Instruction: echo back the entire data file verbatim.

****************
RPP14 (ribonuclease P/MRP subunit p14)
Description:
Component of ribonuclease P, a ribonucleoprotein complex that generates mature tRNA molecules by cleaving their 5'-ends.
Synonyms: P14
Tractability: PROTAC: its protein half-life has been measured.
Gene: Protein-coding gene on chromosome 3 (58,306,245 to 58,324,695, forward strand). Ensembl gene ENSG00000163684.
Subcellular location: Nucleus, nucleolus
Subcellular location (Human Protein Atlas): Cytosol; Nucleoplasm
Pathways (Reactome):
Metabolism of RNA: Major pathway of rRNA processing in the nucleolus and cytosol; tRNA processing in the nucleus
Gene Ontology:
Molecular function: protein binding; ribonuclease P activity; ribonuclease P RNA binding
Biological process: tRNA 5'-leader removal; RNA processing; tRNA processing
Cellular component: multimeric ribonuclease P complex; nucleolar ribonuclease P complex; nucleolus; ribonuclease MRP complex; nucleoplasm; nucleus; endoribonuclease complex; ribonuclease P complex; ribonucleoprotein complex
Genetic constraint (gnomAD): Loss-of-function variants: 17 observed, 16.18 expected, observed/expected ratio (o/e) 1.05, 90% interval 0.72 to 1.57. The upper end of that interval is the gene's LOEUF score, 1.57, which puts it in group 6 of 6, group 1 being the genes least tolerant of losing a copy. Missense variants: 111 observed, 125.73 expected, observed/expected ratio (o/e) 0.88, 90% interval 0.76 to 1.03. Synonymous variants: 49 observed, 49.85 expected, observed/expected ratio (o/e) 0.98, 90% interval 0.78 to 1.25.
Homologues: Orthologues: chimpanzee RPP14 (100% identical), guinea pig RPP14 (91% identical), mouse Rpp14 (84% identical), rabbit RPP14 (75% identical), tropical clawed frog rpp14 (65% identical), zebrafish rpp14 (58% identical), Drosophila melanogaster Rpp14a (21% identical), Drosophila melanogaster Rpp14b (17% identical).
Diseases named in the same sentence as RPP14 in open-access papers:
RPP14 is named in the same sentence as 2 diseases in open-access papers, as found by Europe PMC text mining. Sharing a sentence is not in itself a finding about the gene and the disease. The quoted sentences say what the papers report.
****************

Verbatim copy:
RPP14 (ribonuclease P/MRP subunit p14)
Description:
Component of ribonuclease P, a ribonucleoprotein complex that generates mature tRNA molecules by cleaving their 5'-ends.
Synonyms: P14
Tractability: PROTAC: its protein half-life has been measured.
Gene: Protein-coding gene on chromosome 3 (58,306,245 to 58,324,695, forward strand). Ensembl gene ENSG00000163684.
Subcellular location: Nucleus, nucleolus
Subcellular location (Human Protein Atlas): Cytosol; Nucleoplasm
Pathways (Reactome):
Metabolism of RNA: Major pathway of rRNA processing in the nucleolus and cytosol; tRNA processing in the nucleus
Gene Ontology:
Molecular function: protein binding; ribonuclease P activity; ribonuclease P RNA binding
Biological process: tRNA 5'-leader removal; RNA processing; tRNA processing
Cellular component: multimeric ribonuclease P complex; nucleolar ribonuclease P complex; nucleolus; ribonuclease MRP complex; nucleoplasm; nucleus; endoribonuclease complex; ribonuclease P complex; ribonucleoprotein complex
Genetic constraint (gnomAD): Loss-of-function variants: 17 observed, 16.18 expected, observed/expected ratio (o/e) 1.05, 90% interval 0.72 to 1.57. The upper end of that interval is the gene's LOEUF score, 1.57, which puts it in group 6 of 6, group 1 being the genes least tolerant of losing a copy. Missense variants: 111 observed, 125.73 expected, observed/expected ratio (o/e) 0.88, 90% interval 0.76 to 1.03. Synonymous variants: 49 observed, 49.85 expected, observed/expected ratio (o/e) 0.98, 90% interval 0.78 to 1.25.
Homologues: Orthologues: chimpanzee RPP14 (100% identical), guinea pig RPP14 (91% identical), mouse Rpp14 (84% identical), rabbit RPP14 (75% identical), tropical clawed frog rpp14 (65% identical), zebrafish rpp14 (58% identical), Drosophila melanogaster Rpp14a (21% identical), Drosophila melanogaster Rpp14b (17% identical).
Diseases named in the same sentence as RPP14 in open-access papers:
RPP14 is named in the same sentence as 2 diseases in open-access papers, as found by Europe PMC text mining. Sharing a sentence is not in itself a finding about the gene and the disease. The quoted sentences say what the papers report.